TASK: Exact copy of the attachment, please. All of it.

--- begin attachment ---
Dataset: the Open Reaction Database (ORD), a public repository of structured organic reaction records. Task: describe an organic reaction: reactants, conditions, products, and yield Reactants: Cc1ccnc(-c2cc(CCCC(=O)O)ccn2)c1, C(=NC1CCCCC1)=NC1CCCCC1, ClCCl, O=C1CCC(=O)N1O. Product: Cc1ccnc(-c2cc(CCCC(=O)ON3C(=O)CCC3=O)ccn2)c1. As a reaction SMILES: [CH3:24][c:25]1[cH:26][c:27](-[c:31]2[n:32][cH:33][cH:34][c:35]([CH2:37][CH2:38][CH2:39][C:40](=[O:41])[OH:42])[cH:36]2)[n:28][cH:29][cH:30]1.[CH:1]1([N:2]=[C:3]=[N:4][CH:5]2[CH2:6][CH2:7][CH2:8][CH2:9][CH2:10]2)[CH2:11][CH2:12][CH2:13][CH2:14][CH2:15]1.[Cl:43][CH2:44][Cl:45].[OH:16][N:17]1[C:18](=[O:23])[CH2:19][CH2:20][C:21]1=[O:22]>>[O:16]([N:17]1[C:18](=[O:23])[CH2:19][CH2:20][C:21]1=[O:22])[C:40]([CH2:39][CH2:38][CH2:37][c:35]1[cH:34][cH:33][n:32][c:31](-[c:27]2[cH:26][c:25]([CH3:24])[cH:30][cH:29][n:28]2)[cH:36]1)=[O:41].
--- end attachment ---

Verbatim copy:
Dataset: the Open Reaction Database (ORD), a public repository of structured organic reaction records. Task: describe an organic reaction: reactants, conditions, products, and yield Reactants: Cc1ccnc(-c2cc(CCCC(=O)O)ccn2)c1, C(=NC1CCCCC1)=NC1CCCCC1, ClCCl, O=C1CCC(=O)N1O. Product: Cc1ccnc(-c2cc(CCCC(=O)ON3C(=O)CCC3=O)ccn2)c1. As a reaction SMILES: [CH3:24][c:25]1[cH:26][c:27](-[c:31]2[n:32][cH:33][cH:34][c:35]([CH2:37][CH2:38][CH2:39][C:40](=[O:41])[OH:42])[cH:36]2)[n:28][cH:29][cH:30]1.[CH:1]1([N:2]=[C:3]=[N:4][CH:5]2[CH2:6][CH2:7][CH2:8][CH2:9][CH2:10]2)[CH2:11][CH2:12][CH2:13][CH2:14][CH2:15]1.[Cl:43][CH2:44][Cl:45].[OH:16][N:17]1[C:18](=[O:23])[CH2:19][CH2:20][C:21]1=[O:22]>>[O:16]([N:17]1[C:18](=[O:23])[CH2:19][CH2:20][C:21]1=[O:22])[C:40]([CH2:39][CH2:38][CH2:37][c:35]1[cH:34][cH:33][n:32][c:31](-[c:27]2[cH:26][c:25]([CH3:24])[cH:30][cH:29][n:28]2)[cH:36]1)=[O:41].